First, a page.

String trimmers make grooming a landscape quick and easy. The yard machines come in gas-, electric- and battery-powered versions, and they range from inexpensive ones used occasionally for small jobs to professional models used for several hours each day. Another option with string trimmers is whether the new string feeds automatically when it wears out or with a bump feed.
The string trimmer has three basic parts, the shaft, the motor and the string. Shafts can either be straight or curved depending upon the model. Straight shafts allow you to reach under areas better, while curved shafts allow a straighter posture when using them. Two-stroke gas engines are usually found on consumer models while professional models almost always use a more powerful four-stroke engine. There are advantages to both auto-feeding and bump-feeding string models.
The greatest advantage to an auto-feed system is that there is no delay in the task. You continue to operate without concern as to whether the string is sufficiently long enough to whip the weeds and grass. With a bump-feed system you must keep an eye on the line to see if it is still long enough to cut the grass. If not, you bump, or bounce, the feeding tube on the sidewalk with a moderate force, which then opens the gate to let more string out.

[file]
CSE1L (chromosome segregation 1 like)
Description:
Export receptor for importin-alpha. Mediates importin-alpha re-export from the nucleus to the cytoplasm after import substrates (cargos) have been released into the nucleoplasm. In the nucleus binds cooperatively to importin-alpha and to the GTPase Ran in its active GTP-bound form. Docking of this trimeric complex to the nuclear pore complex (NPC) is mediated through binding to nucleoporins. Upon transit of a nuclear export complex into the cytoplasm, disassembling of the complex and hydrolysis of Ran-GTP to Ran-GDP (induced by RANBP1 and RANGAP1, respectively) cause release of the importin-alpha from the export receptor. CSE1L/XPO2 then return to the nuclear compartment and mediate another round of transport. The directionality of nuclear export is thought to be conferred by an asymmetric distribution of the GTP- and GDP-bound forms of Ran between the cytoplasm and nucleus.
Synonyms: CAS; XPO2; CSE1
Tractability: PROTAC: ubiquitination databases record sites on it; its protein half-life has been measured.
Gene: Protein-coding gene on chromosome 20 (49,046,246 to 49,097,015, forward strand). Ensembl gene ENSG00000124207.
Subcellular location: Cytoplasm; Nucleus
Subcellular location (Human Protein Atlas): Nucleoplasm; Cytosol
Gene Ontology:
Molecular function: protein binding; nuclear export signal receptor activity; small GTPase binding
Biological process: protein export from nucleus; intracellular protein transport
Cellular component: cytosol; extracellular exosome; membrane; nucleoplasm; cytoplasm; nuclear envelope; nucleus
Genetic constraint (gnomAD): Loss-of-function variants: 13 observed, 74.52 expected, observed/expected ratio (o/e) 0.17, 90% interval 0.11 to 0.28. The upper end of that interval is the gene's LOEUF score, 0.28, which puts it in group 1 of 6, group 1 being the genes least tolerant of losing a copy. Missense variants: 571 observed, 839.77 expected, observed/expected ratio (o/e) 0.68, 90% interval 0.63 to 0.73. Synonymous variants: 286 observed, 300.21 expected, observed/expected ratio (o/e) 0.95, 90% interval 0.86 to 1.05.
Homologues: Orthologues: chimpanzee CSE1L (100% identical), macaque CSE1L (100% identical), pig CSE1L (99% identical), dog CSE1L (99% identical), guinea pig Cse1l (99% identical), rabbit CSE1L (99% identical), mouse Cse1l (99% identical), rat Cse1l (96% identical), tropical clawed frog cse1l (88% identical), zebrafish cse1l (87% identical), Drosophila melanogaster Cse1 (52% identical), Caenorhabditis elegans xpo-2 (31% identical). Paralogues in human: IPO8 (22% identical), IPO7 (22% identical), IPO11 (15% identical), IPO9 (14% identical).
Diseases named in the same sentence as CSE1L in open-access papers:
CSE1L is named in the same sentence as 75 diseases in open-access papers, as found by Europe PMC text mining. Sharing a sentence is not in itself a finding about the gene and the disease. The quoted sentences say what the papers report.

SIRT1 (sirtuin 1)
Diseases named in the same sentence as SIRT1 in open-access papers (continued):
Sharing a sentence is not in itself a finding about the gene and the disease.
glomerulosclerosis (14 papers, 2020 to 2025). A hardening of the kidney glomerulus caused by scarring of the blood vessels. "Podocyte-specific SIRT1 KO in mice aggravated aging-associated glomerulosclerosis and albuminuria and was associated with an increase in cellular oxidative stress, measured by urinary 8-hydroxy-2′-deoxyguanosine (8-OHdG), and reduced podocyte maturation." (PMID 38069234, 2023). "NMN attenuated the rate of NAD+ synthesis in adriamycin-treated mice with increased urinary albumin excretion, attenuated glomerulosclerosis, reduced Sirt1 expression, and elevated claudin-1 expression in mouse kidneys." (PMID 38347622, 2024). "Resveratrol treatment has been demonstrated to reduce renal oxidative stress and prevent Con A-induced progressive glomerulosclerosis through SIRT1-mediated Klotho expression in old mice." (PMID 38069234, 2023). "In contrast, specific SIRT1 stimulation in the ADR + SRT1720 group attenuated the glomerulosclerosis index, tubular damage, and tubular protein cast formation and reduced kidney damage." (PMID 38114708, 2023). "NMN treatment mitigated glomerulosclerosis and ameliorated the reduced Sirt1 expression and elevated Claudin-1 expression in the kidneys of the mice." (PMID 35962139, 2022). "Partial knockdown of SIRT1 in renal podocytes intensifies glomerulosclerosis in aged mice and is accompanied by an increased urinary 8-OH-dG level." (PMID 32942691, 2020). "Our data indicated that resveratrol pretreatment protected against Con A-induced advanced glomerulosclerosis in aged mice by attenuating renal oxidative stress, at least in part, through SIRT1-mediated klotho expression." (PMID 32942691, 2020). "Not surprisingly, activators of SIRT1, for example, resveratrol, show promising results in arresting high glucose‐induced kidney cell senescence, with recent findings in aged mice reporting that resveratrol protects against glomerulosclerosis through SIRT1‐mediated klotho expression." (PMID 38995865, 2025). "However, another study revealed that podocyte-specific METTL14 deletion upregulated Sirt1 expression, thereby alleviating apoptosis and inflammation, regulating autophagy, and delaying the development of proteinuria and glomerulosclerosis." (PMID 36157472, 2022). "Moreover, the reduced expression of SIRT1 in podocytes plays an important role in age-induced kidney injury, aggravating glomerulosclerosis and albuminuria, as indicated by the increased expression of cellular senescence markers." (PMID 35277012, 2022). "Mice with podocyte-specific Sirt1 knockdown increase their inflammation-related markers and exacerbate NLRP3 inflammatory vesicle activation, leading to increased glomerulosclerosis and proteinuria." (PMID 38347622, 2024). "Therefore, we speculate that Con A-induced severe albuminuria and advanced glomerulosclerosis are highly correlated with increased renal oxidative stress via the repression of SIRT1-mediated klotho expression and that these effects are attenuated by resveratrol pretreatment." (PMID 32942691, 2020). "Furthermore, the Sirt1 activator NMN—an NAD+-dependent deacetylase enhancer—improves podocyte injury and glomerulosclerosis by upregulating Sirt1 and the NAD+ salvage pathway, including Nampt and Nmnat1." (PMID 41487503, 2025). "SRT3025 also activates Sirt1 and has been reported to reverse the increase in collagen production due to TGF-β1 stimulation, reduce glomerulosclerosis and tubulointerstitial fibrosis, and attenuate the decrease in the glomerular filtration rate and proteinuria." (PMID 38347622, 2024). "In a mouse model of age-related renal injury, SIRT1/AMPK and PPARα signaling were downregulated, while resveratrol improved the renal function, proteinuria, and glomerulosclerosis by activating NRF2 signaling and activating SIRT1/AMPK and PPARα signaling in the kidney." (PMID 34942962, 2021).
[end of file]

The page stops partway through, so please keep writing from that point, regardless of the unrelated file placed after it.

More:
Both auto-feed and bump-feed are prone to getting jammed with dirt and debris, and not continuing to work well. The machine has to be stopped and the feed tubes cleaned out before you can continue. The auto-feed system is more complicated because it has sensors that determine the amount of string to feed, and if the sensors get confused or fail the whole feed system breaks down.
Some manufacturers have taken steps to make their bump-feed more reliable, according to Popular Mechanics. By dividing the mechanism into several parts, they ensure that the constant bumping doesn't break the system. With good preventative maintenance, and thoroughly cleaning underneath the unit after each use, both the auto- and bump-feed systems should work for years.